Therefore the only realistic method to charge the ID.4 is by plugging into a DC fast charger. This can charge the battery from 5% to 80% in roughly 38 minutes.
We used a DC fast charger installed at a local library and found it to be the best charging option. One benefit to purchasing an ID.4 is that you get three years of free unlimited DC fast charging from Electrify America, so there are plenty of free options to charge.
In our week spent with the ID.4, we completed long trips on the highway as well as trips around town. Regardless of whether we had the air conditioning set on max or the massaging seats on, the ID.4 managed to stick to its EPA range rating to the letter. That alone is an impressive statistic.
With other EVs, you have to worry about every little detail. Setting the air conditioning too high, driving too far above the speed limit, and pushing the throttle too aggressively can drain range rather quickly. However, that's not the case with the VW ID.4. We kept it in "Eco mode" for the most part and found this setting has more to do with the ID.4's performance rather than its overall range.
Performance Takes A Backseat
While competitors like the Model Y and Mustang Mach-E have serious performance chops, the ID.4 is more about efficiency. As much as zero-to-60 mph times don't matter in the real world, the ID.4 can complete the sprint in 7.5 seconds.
That's not as quick as the Tesla Model Y or Ford's Mach-E, which can do the same run in just 3.5 seconds. Still, the ID.4 feels plenty quick for regular use. Just don't expect to race supercars in a straight line.
The ID.4's straight-line performance sums up how you'll want to drive the EV. It's peppy off the line and on urban roads, but lacks that oomph to really push drivers to want to do multiple quarter-mile runs or carve up a canyon road. Instead, this is the kind of EV that you'll want to relax in, commute in, run regular errands in. It delivers a comfortable, near luxurious ride with an incredibly tight turning circle. For better or worse, it's like a regular SUV. Just one that happens to have an electric powertrain.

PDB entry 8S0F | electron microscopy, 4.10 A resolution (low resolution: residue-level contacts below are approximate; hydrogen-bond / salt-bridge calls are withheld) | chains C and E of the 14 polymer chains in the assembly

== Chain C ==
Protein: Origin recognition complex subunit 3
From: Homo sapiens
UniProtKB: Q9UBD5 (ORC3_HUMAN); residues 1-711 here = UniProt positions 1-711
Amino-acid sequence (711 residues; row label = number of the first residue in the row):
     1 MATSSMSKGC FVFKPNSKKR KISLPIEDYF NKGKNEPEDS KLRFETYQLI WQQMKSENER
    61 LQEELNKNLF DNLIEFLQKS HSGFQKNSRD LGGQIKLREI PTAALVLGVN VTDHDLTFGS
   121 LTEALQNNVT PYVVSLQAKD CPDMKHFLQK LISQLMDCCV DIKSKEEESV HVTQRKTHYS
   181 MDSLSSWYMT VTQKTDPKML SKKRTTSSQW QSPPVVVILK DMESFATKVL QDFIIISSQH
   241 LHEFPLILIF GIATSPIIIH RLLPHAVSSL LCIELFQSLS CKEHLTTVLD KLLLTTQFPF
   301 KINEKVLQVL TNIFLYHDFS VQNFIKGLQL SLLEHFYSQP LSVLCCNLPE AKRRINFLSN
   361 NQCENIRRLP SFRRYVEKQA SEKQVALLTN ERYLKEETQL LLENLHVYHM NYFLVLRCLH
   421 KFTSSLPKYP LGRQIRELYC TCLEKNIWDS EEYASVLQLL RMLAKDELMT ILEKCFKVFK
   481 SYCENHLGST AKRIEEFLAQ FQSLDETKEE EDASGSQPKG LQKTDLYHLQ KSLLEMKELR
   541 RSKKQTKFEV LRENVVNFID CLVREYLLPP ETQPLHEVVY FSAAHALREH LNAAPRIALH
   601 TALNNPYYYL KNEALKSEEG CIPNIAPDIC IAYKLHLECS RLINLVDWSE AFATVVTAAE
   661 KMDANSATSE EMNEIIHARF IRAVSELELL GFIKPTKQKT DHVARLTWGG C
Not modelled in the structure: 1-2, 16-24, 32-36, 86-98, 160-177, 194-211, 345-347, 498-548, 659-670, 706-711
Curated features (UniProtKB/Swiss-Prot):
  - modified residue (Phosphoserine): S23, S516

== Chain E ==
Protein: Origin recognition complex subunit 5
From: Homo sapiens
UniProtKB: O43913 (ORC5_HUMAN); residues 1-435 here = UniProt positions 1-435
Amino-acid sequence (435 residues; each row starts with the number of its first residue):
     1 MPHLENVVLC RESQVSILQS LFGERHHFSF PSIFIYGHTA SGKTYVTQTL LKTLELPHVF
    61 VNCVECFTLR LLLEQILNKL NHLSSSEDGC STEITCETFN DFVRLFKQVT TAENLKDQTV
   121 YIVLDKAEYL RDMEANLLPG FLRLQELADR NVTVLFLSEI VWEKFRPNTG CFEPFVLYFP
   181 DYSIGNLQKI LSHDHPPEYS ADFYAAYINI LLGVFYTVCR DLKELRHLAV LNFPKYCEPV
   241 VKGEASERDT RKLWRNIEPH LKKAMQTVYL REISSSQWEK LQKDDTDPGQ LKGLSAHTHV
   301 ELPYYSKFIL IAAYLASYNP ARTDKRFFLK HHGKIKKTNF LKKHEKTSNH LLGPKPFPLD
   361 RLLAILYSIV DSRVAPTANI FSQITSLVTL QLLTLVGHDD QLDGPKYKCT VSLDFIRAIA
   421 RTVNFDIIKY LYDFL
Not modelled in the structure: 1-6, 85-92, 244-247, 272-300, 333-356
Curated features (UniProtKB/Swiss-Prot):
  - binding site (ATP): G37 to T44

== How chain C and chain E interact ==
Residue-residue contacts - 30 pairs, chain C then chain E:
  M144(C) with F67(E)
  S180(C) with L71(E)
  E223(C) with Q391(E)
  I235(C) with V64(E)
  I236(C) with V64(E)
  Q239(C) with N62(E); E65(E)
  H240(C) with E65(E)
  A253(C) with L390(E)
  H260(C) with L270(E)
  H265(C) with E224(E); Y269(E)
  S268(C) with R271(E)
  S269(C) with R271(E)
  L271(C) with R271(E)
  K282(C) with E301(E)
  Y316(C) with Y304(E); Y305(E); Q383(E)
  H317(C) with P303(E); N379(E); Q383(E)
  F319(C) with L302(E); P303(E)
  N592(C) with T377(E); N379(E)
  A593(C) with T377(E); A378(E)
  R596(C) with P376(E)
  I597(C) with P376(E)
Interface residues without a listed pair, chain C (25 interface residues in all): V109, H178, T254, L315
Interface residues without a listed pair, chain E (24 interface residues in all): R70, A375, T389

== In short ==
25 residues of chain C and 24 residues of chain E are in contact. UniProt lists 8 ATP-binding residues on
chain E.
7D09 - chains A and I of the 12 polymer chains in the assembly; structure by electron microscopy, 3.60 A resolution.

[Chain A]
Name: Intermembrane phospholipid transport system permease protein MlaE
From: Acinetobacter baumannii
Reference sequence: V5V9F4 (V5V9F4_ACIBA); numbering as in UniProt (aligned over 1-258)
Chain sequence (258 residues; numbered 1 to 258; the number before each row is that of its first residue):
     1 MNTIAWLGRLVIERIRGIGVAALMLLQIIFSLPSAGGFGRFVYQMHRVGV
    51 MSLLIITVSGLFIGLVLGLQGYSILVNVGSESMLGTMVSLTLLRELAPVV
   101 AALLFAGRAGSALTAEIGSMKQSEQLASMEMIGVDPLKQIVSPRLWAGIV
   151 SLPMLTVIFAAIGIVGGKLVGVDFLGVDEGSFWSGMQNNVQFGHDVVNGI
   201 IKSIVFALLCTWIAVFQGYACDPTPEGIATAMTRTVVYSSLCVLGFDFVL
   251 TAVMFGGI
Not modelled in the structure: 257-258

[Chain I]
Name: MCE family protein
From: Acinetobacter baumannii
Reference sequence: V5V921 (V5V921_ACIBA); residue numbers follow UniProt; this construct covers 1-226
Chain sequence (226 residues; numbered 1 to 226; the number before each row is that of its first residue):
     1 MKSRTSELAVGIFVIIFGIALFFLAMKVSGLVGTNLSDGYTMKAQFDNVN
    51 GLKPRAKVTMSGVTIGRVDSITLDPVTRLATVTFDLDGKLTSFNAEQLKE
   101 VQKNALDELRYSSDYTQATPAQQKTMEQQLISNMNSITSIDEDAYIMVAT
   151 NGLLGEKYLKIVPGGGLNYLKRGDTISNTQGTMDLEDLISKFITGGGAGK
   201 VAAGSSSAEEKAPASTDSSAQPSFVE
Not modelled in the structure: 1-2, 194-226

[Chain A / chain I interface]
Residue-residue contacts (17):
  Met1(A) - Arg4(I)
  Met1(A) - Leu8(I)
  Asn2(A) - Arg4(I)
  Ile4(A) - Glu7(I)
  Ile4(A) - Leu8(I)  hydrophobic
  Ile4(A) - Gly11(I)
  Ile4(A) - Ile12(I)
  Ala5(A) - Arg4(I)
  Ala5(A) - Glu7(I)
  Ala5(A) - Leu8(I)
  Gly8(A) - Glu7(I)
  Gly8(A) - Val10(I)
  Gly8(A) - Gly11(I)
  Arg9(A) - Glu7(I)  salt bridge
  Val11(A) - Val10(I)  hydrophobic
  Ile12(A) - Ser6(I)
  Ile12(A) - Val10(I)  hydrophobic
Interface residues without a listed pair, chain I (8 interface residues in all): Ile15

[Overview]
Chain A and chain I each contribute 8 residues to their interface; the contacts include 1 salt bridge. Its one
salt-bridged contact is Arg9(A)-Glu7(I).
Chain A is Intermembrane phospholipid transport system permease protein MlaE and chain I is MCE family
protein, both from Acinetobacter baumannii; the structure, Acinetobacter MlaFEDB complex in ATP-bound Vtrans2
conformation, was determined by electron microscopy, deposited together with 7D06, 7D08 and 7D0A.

Twisting the drive selector to "B" engages a higher setting of regenerative braking. While it can be used for one-pedal driving, it's not quite as strong as systems found on other EVs. The vehicle never came to a complete stop and continued to coast along at 2 mph. The regeneration isn't that strong either, as we used "B" when driving on the highway.
The "regular car" ideology that VW was going for with the ID.4 carries into the cabin. The ID.4 looks nothing like the ID. Crozz concept on the inside. That's not to say the cabin isn't nice — it is. It just lacks the pizzazz that every consumer has come to expect from an electric car because Tesla set the bar high. There are some unique features though, like the petite gauge cluster that moves with the steering wheel and a gear shifter that you simply twist. It's located on the gauge cluster too.
Smartphone Inspired Tech